I have added a bit more detail in the Introduction on Ca waves in the brain, citing 2 important references from 2012 and 2019 that review this subject in more detail. I also have made some small changes as promised after the previous review, correcting the relationship between efficacy and impedance in Section 2.1 and emphasising the use of the Amplitude A to measure survival time in Section 5.4.1. I also have now used consistently named variables in Section 4.6.2.

Reviewer 2

Sent on 09 Feb 2019 by Logan T. Trujillo | Approved with revisions
Department of Psychology, Texas State University

Review for manuscript sci-01-00007-v3 “Quantum calcium-ion interactions with EEG” by L. Ingber.

            This manuscript reports a modeling study based on an existing theory of the statistical mechanics of neocortical interactions (SMNI) originally introduced by the author several decades ago. In this study, the theory is extended to include the quantum effects of calcium ions at tripartite neuron-glial-neuron synaptic junctions. The basic idea as I understand it is that waves of calcium ions couple with the electromagnetic vector potential of neural cells/cell columns to influence synchronous neural activity that is observed via electroencephalography (EEG). A model based in this extended theory is then used to fit empirical EEG data during a P300 attentional-modulation task. A couple of established analytical techniques were used in a novel way in order to accomplish this modeling, including adaptive simulated annealing (ASA) for global optimization and the use of N-dimensional path-integrals in the classical and quantum variables spaces of the model. The study found that the extended SMNI theory yielded improved fits to EEG data over the purely classical version of the theory, suggesting a potential role of calcium ion-mediated quantum effects in neocortical dynamics.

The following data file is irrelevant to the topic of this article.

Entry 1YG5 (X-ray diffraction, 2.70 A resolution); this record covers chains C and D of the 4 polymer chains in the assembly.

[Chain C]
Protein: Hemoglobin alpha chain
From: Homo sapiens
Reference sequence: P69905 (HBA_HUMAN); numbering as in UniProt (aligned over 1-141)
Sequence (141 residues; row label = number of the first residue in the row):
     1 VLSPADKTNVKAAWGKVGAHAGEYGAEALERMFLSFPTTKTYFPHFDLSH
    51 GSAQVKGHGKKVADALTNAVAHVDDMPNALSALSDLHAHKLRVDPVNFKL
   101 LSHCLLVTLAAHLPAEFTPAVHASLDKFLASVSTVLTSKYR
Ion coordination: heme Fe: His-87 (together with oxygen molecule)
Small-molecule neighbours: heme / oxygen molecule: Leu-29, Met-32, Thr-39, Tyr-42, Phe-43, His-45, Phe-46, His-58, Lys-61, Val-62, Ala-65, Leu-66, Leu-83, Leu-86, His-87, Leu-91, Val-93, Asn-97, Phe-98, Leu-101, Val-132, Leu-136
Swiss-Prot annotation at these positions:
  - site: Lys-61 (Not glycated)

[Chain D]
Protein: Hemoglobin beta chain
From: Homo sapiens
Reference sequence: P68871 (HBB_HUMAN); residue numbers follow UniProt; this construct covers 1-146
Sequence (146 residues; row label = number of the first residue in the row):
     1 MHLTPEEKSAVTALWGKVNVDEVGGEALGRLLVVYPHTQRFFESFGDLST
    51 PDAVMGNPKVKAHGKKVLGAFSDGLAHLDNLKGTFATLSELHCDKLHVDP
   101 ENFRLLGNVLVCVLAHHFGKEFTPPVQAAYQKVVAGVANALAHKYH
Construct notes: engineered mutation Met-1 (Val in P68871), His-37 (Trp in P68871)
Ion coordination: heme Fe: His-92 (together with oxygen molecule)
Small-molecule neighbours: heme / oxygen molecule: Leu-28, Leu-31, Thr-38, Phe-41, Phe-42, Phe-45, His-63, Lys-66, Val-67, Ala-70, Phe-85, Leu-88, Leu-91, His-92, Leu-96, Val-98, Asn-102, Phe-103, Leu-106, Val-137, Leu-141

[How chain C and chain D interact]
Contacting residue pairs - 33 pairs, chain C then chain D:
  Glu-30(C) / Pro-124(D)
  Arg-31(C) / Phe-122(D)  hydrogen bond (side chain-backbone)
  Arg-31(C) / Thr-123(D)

I found this study to be an extremely interesting extension of the SMNI theoretical approach to cortical dynamics, which I have been generally familiar with prior to this review from one of the author’s previous publications. Also, I think studies like this are important tests of the possibility for the role of quantum effects in the brain, which are highly controversial (as the author points out in the present manuscript) yet plausible in my opinion. Moreover, I think the novel application of the various analytical techniques used in the study is worthy of report in its own right, as this can then inform future uses of these techniques in neural modeling outside of the exploration of quantum brain effects.

That said, I do have several questions, comments, and concerns about the present study that, if addressed, could make the study’s overall conclusions and impact much stronger. These questions/comments/concerns are listed below:

 

p.2, Section 2. The description of the SMNI theory is fairly condensed, but one question I have that I could not find in this manuscript (or in the author’s previous papers describing the theory) is how one accounts for volume conduction of neuroelectric signals. It is well known that cortical signals are dispersed as they travel through the head to the scalp, a situation that may produce apparent statistical dependencies among EEG sensors. Yet it is not apparent to me how volume-conduction is accounted for in the SMNI theory when this theory is used to make predictions about macroscopic scalp-level EEG measurements. How does the SMNI model account for this, and if it does not, then how much can we trust the fitting results reported later in the manuscript (see Sections 2.6 and Section 5.3)? This is my main concern with the SMNI approach to modeling scalp-level EEG signals.